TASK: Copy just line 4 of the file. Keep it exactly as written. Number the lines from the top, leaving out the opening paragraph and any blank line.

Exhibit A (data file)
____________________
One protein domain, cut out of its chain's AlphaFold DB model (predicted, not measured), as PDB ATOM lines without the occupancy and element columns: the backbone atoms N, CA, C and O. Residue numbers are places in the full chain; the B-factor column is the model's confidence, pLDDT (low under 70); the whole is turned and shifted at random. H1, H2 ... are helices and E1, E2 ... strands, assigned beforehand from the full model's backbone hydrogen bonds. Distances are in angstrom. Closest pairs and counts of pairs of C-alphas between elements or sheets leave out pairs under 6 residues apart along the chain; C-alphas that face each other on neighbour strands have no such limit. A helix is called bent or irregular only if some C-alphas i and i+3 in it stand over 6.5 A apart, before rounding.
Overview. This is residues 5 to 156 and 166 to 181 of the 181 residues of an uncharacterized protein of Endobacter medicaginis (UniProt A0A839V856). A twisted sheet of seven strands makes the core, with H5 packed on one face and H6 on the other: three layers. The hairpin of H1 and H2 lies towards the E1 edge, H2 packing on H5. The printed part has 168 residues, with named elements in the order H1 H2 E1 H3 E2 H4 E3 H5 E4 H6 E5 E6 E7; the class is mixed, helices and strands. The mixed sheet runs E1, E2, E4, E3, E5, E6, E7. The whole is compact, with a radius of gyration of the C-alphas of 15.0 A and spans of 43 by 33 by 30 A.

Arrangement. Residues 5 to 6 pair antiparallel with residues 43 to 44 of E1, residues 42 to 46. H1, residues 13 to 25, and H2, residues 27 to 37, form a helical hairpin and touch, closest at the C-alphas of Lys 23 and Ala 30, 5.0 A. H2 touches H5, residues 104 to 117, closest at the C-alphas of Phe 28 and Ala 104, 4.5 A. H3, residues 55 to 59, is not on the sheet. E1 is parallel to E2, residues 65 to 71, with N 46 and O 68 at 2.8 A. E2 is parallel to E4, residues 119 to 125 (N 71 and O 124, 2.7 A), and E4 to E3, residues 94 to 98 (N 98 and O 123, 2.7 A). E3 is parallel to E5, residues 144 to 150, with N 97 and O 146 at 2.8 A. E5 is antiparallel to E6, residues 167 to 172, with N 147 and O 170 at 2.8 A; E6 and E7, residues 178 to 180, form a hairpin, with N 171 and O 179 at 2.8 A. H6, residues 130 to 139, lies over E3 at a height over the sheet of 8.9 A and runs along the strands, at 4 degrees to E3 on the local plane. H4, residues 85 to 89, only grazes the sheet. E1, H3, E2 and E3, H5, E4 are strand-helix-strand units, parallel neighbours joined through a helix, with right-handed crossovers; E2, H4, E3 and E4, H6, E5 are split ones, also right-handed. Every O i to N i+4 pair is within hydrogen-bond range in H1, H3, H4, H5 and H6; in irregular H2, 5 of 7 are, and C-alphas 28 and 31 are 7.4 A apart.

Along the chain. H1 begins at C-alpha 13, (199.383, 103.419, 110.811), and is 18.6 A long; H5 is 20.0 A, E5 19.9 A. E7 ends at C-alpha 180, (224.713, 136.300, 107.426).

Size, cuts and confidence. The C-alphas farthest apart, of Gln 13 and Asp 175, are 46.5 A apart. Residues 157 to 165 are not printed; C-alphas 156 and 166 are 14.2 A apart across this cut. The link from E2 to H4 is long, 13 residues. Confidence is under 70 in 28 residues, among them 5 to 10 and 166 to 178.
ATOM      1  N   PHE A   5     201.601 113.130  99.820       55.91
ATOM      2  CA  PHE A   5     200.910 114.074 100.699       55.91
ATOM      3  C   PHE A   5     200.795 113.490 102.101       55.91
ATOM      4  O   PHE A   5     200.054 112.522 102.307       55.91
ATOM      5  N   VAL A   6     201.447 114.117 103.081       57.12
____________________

Size, cuts and confidence. The C-alphas farthest apart, of Gln 13 and Asp 175, are 46.5 A apart. Residues 157 to 165 are not printed; C-alphas 156 and 166 are 14.2 A apart across this cut. The link from E2 to H4 is long, 13 residues. Confidence is under 70 in 28 residues, among them 5 to 10 and 166 to 178.